Tennessee Modernism: The Modernist Fraternities of University of Knoxville, Tennessee

In 1965, the University of Tennessee, Knoxville (UTK) decided that it was time to upgrade their Greek life. The school proposed a Fraternity Park, complete with 13 new frat houses…all designed by local architects.

The frat houses were designed around a common property that included streets, sidewalks, parking, and recreation areas. Not all of them were mid-century modern, so I’m leaving off the traditional houses.

The frats were all located in Knoxville, Tennessee, and they were all built in 1965, so I’ll leave that out of the building details. And you know, speaking of brevity, I won’t waste too much more time with the background: it’s a block of frat houses, you get the idea. Let’s jump into the architecture!

Structure: Sigma Alpha Epsilon
Architect: Barber & McMurry
Tidbit: The tree in the center of the courtyard was called the “make-believe tree.” Design wise, looks like those windows never materialized and the tree ended up on the outside of the exterior wall. Also, did those arches not get built either?

Structure: Kappa Alpha
Architect: Painter, Weeks & McCarty
Tidbit: This eventually became Phi Kappa Psi

Structure: Sigmi Phi Epsilon
Architect: Painter, Weeks & McCarty
Tidbit: This mildly interesting frat got a huge remodel in 2011 and is now, uh, not so interesting

Structure: Pi Kappa Alpha
Architect: Painter, Weeks & McCarty

What’s interesting about Pi Kappa Alpha is nine years earlier, in 1956, Painter, Weeks & McCarty had done a rendering for a new building that I don’t think was ever built

Structure: Zeta Beta Tau
Architect: Good & Goodstein
Tidbit: This house is now Pi Kappa Phi

Structure: Sigma Nu
Architect: Abernethy & Robinson
Tidbit: the only non-Knoxville architects, Abernethy & Robinson were located in Johnson City, Tennessee. The original building might have implemented a curved front, possibly modified after the original structure was built. It could also be that my black and white rendering is just not showing that detail. The building, despite its uniqueness, was torn down and replaced with a super generic building sometime in the 2010s.

Structure: Lamda Chi Alpha
Architect: Lindsay & Maples
Tidbit: this house is now Alpha Epsilon Pi

Structure: Delta Tau Delta
Architect: W. Glenn Bullock
Tidbit: this house is still in fantastic condition, which is awesome because it draws some strong design inspiration from the famous architect Louis Kahn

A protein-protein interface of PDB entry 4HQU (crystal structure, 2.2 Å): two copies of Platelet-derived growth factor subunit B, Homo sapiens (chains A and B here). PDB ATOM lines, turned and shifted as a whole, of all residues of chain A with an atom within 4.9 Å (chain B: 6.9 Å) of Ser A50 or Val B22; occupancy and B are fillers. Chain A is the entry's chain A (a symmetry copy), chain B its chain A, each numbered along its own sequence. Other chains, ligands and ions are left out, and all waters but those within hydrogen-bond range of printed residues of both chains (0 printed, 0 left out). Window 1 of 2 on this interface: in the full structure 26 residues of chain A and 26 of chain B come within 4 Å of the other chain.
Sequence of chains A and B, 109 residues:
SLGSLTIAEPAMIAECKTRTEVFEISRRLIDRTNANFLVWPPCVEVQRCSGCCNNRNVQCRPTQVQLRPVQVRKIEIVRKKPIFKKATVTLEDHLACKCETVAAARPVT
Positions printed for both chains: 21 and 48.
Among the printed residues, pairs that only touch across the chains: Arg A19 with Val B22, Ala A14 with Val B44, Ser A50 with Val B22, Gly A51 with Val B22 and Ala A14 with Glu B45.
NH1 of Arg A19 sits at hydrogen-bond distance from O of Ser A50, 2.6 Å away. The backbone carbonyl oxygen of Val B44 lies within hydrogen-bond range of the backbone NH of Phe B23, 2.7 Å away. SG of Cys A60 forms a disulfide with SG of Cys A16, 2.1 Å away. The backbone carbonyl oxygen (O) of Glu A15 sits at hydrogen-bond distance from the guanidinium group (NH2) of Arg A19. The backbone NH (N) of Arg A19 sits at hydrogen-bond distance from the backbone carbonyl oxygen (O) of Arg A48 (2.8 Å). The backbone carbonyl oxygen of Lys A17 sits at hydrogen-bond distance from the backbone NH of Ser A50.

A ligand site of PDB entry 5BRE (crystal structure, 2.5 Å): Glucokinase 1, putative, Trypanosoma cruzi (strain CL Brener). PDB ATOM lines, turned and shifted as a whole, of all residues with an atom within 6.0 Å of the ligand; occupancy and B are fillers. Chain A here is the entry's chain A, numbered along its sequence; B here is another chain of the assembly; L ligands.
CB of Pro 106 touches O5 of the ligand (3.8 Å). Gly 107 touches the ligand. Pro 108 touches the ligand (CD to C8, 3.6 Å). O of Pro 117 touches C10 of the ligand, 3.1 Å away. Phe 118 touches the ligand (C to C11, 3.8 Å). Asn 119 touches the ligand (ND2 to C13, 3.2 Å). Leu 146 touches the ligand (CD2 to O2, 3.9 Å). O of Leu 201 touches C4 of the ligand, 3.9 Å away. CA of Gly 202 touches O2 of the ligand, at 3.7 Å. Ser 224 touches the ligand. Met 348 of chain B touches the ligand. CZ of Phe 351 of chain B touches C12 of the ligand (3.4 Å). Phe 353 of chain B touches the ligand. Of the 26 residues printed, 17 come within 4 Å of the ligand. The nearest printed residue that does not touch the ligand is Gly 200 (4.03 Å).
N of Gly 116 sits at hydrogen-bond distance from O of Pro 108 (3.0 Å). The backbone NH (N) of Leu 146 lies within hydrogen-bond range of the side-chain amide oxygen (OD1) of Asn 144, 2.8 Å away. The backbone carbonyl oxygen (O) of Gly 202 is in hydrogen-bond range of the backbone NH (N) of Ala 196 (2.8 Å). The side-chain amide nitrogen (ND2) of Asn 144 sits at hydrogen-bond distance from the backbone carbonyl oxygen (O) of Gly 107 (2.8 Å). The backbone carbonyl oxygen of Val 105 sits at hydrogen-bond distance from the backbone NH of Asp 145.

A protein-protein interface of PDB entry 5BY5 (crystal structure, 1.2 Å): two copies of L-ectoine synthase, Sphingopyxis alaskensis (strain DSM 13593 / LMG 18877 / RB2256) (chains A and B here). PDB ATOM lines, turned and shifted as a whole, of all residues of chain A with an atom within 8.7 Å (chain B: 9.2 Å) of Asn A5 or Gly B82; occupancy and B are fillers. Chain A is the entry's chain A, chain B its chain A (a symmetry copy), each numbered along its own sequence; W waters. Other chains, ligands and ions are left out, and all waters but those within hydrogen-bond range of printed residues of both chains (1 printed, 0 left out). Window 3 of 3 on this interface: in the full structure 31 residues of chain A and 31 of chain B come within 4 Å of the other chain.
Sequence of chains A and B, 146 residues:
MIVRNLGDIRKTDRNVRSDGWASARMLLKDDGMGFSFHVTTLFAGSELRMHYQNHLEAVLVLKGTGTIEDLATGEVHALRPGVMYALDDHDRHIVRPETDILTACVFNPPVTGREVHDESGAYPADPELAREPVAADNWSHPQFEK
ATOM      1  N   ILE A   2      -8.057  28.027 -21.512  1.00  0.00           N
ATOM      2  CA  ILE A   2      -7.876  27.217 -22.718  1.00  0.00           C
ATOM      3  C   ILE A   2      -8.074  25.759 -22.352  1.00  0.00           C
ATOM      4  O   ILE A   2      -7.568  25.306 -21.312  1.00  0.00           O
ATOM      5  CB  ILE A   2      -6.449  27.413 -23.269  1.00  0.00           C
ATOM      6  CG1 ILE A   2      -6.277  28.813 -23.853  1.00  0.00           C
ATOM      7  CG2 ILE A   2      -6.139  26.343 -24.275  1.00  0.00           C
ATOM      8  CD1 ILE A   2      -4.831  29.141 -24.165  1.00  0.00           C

First Unitarian Church in Rochester, New York (1961) by Louis Kahn

Structure: Alpha Tau Omega
Architect: Morton & Sweetser
Tidbit: This structure was essentially remodeled into oblivion. Sometime around 2007, a pitched roof was added along with a new foyer which kind of ruined the whole effect.

Tennessee Modernism: Knoxville Baptist Tabernacle by Margaret Pinkston

Structure: Knoxville Baptist Tabernacle
Location: Knoxville, Tennessee
Architect: Margaret Pinkston
Date: 1967
Tidbit: Margaret Pinkston was not your ordinary architect. For starters, she was maybe one of the smartest minds in Knoxville. She studied at the International Correspondence School in Scranton, PA, and graduated with four diplomas (one was in architecture, one was in interior design). When she came to Knoxville, Albert Baumann (of Baumann & Baumann) encouraged her to pursue a career as an architect. She eventually wound up working at the Knoxville firm Morton & Sweetser.

Margaret Pinkston (right) discusses her design for a house (below) with the home’s owner

It was during this time at Morton & Sweetser that Pinkston designed a church for a 150 member congregation of baptists who worshipped out in East Knoxville. Pinkston was a member at the church, so it was natural that the pastor of the church (Dr. Bob Bevington) asked her to design something that was “conservative modern.”

Her design still stands, proudly featuring a 1,000-person sanctuary (sporting a unique v-shaped sloping roof), breeze blocks, and myriad of stained glass.

I will say, the shape of the sanctuary’s roof reminds me of another Knoxville church (pictured below) whose architect is currently unknown.